• humblemechanic

            orsobubu, your Hectoring arrogance and certainty
            in your beliefs beggar belief.

          • orsobubu

            explain this to me please

          • orsobubu

            Ok, you were in hungary in ’56, but I can assure you (even if I have no time at all to explain) that state capitalists was the killers and libertarian communists were among the victims. It is a big error associate marxism with bourgeoise capitalistic dictatorship. If you study yhe Antiduhring, you learn a lot about violence and capitalism.

      • Linda

        North Korea is a Military Dictatorship, not Socialism. You can’t have a “Socialist Dictatorship”, it’s an oxymoron.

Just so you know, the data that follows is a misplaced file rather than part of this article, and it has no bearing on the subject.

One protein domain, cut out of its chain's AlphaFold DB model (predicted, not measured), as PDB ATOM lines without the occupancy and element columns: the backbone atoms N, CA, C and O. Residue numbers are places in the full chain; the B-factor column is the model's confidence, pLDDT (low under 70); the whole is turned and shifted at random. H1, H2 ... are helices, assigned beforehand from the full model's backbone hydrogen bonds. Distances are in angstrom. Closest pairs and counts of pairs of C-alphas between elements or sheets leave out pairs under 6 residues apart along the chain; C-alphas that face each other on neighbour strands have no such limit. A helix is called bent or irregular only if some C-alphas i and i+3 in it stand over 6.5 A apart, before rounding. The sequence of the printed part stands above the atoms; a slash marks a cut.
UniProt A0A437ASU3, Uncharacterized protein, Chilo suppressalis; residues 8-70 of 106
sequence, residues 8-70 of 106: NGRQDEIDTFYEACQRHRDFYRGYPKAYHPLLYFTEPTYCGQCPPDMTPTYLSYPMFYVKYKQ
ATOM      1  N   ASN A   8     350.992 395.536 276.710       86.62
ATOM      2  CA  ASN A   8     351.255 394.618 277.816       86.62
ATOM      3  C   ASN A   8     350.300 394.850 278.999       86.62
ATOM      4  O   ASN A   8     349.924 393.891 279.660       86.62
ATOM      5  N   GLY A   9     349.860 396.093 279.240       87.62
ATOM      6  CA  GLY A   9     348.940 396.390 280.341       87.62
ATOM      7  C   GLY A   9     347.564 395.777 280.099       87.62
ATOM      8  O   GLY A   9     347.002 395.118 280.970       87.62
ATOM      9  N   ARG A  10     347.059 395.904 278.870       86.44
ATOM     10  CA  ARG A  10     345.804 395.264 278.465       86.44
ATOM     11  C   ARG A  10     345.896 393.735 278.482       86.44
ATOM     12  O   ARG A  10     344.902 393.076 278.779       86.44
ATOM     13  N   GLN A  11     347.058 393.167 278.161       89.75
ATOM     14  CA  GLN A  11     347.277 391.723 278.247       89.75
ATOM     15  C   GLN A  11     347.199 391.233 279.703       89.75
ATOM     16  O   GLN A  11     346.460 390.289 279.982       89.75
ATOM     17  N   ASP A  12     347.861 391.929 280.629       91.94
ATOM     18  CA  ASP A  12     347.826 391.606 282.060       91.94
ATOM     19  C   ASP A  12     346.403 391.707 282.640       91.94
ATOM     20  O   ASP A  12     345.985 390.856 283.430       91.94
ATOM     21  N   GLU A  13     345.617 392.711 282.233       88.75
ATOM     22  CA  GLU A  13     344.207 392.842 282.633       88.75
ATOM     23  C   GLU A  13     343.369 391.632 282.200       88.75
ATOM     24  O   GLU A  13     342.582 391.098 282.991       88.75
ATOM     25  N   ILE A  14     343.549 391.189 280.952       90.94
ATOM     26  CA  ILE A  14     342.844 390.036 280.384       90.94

• humblemechanic

          North Korea is a Kingdom. Newly minted but after the
          3rd succession it is now an established and stable one
          with a much loved monarch.

        • orsobubu

          But communism is proletariat dictatorship, in the sense that – during the critical phase of transition to socialism – the great majority outlaws by force the private ownership of the means of production, just like capitalists, during their economic, social and military crisis, restrict by force the democratic liberties (which would naturally aim to the socialized ownership of the means of production).

          • Linda

            All theories of force, beyond the essential prevention of violence and crime are now basically discredited as failures, whether we are talking about capitalism or socialism. The new model of society must be so naturally superior that there should be little if any need for compunction. Its complex and difficult, but it is possible.